Pitfalls of Interstitial Lung Disease
Chinh T. Phan, DO, and Samuel Louie, MD
Phan CT, Louie S. Pitfalls of interstitial lung disease. Consultant. 2015;54(2):120-124.
Interstitial lung disease (ILD) has a history of baffling clinicians for several reasons—2 of those being confusing terminology and classification, which continue to thwart clinicians’ ability to establish a clear diagnosis. Additionally, despite promising advances in drug treatment to delay progression to fibrosis, many patients are being treated with older methods that are ineffective in improving survival, particularly for idiopathic pulmonary fibrosis (IPF).
Continued use of the term ILD can be blamed on the inflammatory changes that occur in the lung interstitium sandwiched between the alveolar epithelium and the capillary endothelium. Alveolar capillaries and peripheral small airways (traction bronchiectasis) can be involved in the disease process. Histopathological changes of “fibrosing alveolitis” cause physiological changes that can be detected by pulmonary function testing (uniformly smaller than expected lung volumes resulting in restrictive lung disease and a low carbon monoxide diffusing capacity or DLco), chest x-ray imaging, and high-resolution CT scan (HRCT) of the chest that display thickening of the lung interstitium.
It helps to remember that ILD is not actually a disease, but rather a classification of chronic pneumonias and disorders that primarily inflame and fibrose the alveolar walls. These conditions have no relationship to each other except that they can cause death from progressive pulmonary fibrosis and respiratory failure. The incentive for diagnostic evaluation always begins in the clinic office: To correctly diagnose the specific ILD present, clinicians must have a high index of suspicion, recognize risk factors, maintain contact with patients, and closely monitor changes in clinical histories over time.
The chief complaints of chronic exertional dyspnea and/or dry cough should not be ascribed to old age. Refrain from ordering tests until a complete and detailed history is taken first. A focused clinical history, which usually provides the greatest amount of information in the briefest amount of time, can help narrow the differential diagnosis and exclude asthma, chronic obstructive pulmonary disease (COPD), and cardiomyopathy. Asking about symptoms, their onset, and factors that relieve or agravate them is essential.
Physical examination of the lungs typically reveals few clues in the diagnosis of ILD. Dry crackles are best auscultated at the lungs bases just above the diaphragm posteriorly and suggest pulmonary fibrosis. On the other hand, the remainder of the examination may hint at a systemic disease linked to or associated with ILD. For example, xerostomia in Sjörgen’s syndrome, lupus pernio and erythema nodosum for sarcoidosis, malar rash in systemic lupus erythematosus, rheumatoid nodules in rheumatoid arthritis, clubbing in idiopathic pulmonary fibrosis (IPF), and lymphangitic carcinomatosis or mononeuritis multiplex in Churg-Strauss syndrome (also known as eosinophilic granulomatosis with polyangiitis or allergic granulomatosis), and abdominal pain with bloody diarrhea from inflammatory bowel disease.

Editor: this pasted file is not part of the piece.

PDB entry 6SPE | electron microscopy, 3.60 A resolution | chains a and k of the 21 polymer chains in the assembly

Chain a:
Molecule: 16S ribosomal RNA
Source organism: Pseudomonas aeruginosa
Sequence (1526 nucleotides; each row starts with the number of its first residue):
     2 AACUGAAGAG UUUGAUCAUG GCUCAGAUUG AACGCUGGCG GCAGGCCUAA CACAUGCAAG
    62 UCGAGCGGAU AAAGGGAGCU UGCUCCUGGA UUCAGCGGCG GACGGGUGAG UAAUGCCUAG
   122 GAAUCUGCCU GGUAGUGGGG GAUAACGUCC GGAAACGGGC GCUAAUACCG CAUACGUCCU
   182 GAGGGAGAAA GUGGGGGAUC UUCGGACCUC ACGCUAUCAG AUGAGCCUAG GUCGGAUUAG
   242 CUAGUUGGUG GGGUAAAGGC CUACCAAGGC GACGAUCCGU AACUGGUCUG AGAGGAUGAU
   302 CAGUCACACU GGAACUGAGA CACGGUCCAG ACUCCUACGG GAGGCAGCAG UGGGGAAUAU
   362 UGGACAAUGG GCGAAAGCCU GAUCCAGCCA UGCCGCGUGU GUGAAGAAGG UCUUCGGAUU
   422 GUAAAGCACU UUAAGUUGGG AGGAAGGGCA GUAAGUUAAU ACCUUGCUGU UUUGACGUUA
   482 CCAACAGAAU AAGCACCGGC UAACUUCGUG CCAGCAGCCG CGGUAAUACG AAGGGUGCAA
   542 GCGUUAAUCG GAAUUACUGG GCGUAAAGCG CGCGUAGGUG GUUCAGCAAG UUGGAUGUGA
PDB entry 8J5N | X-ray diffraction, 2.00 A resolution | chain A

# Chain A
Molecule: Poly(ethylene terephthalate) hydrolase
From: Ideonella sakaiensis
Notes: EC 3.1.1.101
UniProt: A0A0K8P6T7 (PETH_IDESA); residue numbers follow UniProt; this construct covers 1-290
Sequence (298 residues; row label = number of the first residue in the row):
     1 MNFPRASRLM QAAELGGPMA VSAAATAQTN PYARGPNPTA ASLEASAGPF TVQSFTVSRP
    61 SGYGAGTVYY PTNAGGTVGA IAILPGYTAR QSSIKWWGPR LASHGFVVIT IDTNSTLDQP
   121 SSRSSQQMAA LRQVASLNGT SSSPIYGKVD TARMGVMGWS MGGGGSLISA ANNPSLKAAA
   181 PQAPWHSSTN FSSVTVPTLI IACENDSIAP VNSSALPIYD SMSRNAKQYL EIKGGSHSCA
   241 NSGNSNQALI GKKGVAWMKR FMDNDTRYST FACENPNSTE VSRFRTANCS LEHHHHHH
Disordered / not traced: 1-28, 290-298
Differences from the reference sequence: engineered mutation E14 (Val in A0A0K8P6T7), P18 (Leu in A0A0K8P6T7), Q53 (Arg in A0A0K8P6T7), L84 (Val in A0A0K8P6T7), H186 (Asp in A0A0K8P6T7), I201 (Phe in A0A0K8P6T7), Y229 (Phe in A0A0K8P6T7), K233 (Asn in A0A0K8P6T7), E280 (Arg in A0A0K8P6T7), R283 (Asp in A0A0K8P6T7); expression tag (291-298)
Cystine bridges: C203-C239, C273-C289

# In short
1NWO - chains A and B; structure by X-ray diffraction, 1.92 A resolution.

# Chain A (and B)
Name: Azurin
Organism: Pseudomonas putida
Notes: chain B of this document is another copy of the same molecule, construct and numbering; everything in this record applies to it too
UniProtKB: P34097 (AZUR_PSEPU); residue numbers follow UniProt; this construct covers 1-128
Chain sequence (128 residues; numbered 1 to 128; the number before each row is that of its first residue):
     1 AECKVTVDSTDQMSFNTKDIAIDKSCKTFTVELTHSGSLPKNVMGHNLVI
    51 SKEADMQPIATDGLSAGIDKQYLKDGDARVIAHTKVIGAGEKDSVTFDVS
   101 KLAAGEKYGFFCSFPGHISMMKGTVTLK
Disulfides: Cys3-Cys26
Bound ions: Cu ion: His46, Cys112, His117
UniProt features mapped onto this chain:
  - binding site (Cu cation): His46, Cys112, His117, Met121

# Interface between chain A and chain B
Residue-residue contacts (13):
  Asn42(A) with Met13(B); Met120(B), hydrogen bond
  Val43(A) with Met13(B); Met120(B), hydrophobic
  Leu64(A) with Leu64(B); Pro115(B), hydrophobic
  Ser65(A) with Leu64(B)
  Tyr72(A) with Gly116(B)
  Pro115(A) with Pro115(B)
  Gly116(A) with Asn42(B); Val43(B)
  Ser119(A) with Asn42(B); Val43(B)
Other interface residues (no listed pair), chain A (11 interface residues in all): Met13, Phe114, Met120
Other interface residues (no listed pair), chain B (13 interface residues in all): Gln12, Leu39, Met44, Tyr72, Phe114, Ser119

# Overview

Thorough documentation of occupational history, hobbies, underlying medication conditions, and drug use is also imperative in assessing the presence of ILD. HRCT chest scans and lung biopsies may also be necessary to further clarify symptoms, especially as overlapping symptoms makes early diagnoses of ILD so difficult. For example, exertional dyspnea in ILD resembles dyspnea experienced by patients with more common ailments such as asthma, COPD, and heart disease. Though ILD can be short-lived in some cases, the tendency is for it to manifest as chronic and progressive. Prognosis varies considerably depending on whether the ILD in an individual patient has a known or unknown cause or association.
CLINICAL PRESENTATION FROM PATIENT HISTORY
The classic clinical profile of an ILD patient reflects clinicians’ limited ability to suspect and diagnose ILD early. Clinicians must rely on patients and on themselves to be alert to complaints of dyspnea and/or persistent dry cough. Broad association between dyspnea and other symptoms, however, makes delayed diagnosis of ILD all too common. For example, in adult smokers between the age 40 and 70 years, initial diagnosis may be COPD based on the symptoms of cough and dyspnea on exertion. Dyspnea, though, is a very nonspecific symptom; two-thirds of cases are due to asthma, COPD, cardiomyopathy and ILD—a primary “pitfall” of ILD detection.
Patients’ nonspecific signs and symptoms must be serious enough to interfere with daily activities of living and elicit concern, but they, or their family, typically ascribe dyspnea to aging, deconditioning, and even depression. Patients must volunteer a chief complaint or the clinician must be curious enough to begin asking probing questions. A complete history often reveals a known cause for ILD or a systemic disorder associated with ILD before HRCT is done. The acronym “SOURCE”1 is a helpful tool that should be used for an efficient evaluation of ILD. (Table 1)